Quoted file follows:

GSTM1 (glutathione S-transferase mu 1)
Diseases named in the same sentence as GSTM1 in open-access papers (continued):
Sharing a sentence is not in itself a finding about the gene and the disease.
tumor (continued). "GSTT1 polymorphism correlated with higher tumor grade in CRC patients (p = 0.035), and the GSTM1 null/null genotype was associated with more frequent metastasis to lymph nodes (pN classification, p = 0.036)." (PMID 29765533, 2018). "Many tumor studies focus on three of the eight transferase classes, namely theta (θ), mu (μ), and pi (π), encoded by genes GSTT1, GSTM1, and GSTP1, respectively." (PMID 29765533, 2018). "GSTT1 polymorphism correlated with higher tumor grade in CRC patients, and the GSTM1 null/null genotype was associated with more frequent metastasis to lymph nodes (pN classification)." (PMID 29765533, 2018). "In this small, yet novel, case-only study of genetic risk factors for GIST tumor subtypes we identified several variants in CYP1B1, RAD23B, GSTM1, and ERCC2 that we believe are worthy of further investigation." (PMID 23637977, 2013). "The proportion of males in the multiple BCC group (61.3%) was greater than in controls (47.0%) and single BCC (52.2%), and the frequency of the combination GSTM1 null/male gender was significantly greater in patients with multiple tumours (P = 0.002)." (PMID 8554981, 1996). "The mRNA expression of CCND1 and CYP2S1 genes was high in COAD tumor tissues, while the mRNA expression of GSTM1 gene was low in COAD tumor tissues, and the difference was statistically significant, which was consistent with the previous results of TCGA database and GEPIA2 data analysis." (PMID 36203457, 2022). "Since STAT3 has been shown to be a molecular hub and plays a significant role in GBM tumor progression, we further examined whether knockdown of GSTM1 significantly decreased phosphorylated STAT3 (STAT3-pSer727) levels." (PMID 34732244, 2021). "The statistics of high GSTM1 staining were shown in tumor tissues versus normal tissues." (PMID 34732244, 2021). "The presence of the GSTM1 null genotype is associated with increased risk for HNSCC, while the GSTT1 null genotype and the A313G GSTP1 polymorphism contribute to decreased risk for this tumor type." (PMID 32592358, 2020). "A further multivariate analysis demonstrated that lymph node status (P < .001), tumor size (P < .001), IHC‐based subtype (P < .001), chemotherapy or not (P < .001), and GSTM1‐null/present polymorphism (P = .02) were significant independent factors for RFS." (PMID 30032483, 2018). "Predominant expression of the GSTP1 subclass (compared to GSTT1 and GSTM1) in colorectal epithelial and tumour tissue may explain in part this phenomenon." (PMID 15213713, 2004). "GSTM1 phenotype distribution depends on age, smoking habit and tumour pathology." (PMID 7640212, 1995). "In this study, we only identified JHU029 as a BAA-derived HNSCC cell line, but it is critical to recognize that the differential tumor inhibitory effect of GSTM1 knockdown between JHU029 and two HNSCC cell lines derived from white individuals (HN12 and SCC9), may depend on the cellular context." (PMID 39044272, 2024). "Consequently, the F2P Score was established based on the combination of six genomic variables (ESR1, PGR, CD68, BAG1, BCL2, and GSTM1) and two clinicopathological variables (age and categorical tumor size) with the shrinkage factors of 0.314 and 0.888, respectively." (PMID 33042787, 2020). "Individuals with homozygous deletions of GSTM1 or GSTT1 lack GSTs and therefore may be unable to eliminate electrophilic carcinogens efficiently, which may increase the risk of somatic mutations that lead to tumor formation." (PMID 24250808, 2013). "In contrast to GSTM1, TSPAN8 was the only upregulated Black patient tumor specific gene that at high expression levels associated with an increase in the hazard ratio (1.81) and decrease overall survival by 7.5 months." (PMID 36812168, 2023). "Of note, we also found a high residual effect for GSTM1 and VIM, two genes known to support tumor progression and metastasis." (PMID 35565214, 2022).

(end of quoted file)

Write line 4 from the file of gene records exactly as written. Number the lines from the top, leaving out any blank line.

tumor (continued). "GSTT1 polymorphism correlated with higher tumor grade in CRC patients (p = 0.035), and the GSTM1 null/null genotype was associated with more frequent metastasis to lymph nodes (pN classification, p = 0.036)." (PMID 29765533, 2018). "Many tumor studies focus on three of the eight transferase classes, namely theta (θ), mu (μ), and pi (π), encoded by genes GSTT1, GSTM1, and GSTP1, respectively." (PMID 29765533, 2018). "GSTT1 polymorphism correlated with higher tumor grade in CRC patients, and the GSTM1 null/null genotype was associated with more frequent metastasis to lymph nodes (pN classification)." (PMID 29765533, 2018). "In this small, yet novel, case-only study of genetic risk factors for GIST tumor subtypes we identified several variants in CYP1B1, RAD23B, GSTM1, and ERCC2 that we believe are worthy of further investigation." (PMID 23637977, 2013). "The proportion of males in the multiple BCC group (61.3%) was greater than in controls (47.0%) and single BCC (52.2%), and the frequency of the combination GSTM1 null/male gender was significantly greater in patients with multiple tumours (P = 0.002)." (PMID 8554981, 1996). "The mRNA expression of CCND1 and CYP2S1 genes was high in COAD tumor tissues, while the mRNA expression of GSTM1 gene was low in COAD tumor tissues, and the difference was statistically significant, which was consistent with the previous results of TCGA database and GEPIA2 data analysis." (PMID 36203457, 2022). "Since STAT3 has been shown to be a molecular hub and plays a significant role in GBM tumor progression, we further examined whether knockdown of GSTM1 significantly decreased phosphorylated STAT3 (STAT3-pSer727) levels." (PMID 34732244, 2021). "The statistics of high GSTM1 staining were shown in tumor tissues versus normal tissues." (PMID 34732244, 2021). "The presence of the GSTM1 null genotype is associated with increased risk for HNSCC, while the GSTT1 null genotype and the A313G GSTP1 polymorphism contribute to decreased risk for this tumor type." (PMID 32592358, 2020). "A further multivariate analysis demonstrated that lymph node status (P < .001), tumor size (P < .001), IHC‐based subtype (P < .001), chemotherapy or not (P < .001), and GSTM1‐null/present polymorphism (P = .02) were significant independent factors for RFS." (PMID 30032483, 2018). "Predominant expression of the GSTP1 subclass (compared to GSTT1 and GSTM1) in colorectal epithelial and tumour tissue may explain in part this phenomenon." (PMID 15213713, 2004). "GSTM1 phenotype distribution depends on age, smoking habit and tumour pathology." (PMID 7640212, 1995). "In this study, we only identified JHU029 as a BAA-derived HNSCC cell line, but it is critical to recognize that the differential tumor inhibitory effect of GSTM1 knockdown between JHU029 and two HNSCC cell lines derived from white individuals (HN12 and SCC9), may depend on the cellular context." (PMID 39044272, 2024). "Consequently, the F2P Score was established based on the combination of six genomic variables (ESR1, PGR, CD68, BAG1, BCL2, and GSTM1) and two clinicopathological variables (age and categorical tumor size) with the shrinkage factors of 0.314 and 0.888, respectively." (PMID 33042787, 2020). "Individuals with homozygous deletions of GSTM1 or GSTT1 lack GSTs and therefore may be unable to eliminate electrophilic carcinogens efficiently, which may increase the risk of somatic mutations that lead to tumor formation." (PMID 24250808, 2013). "In contrast to GSTM1, TSPAN8 was the only upregulated Black patient tumor specific gene that at high expression levels associated with an increase in the hazard ratio (1.81) and decrease overall survival by 7.5 months." (PMID 36812168, 2023). "Of note, we also found a high residual effect for GSTM1 and VIM, two genes known to support tumor progression and metastasis." (PMID 35565214, 2022).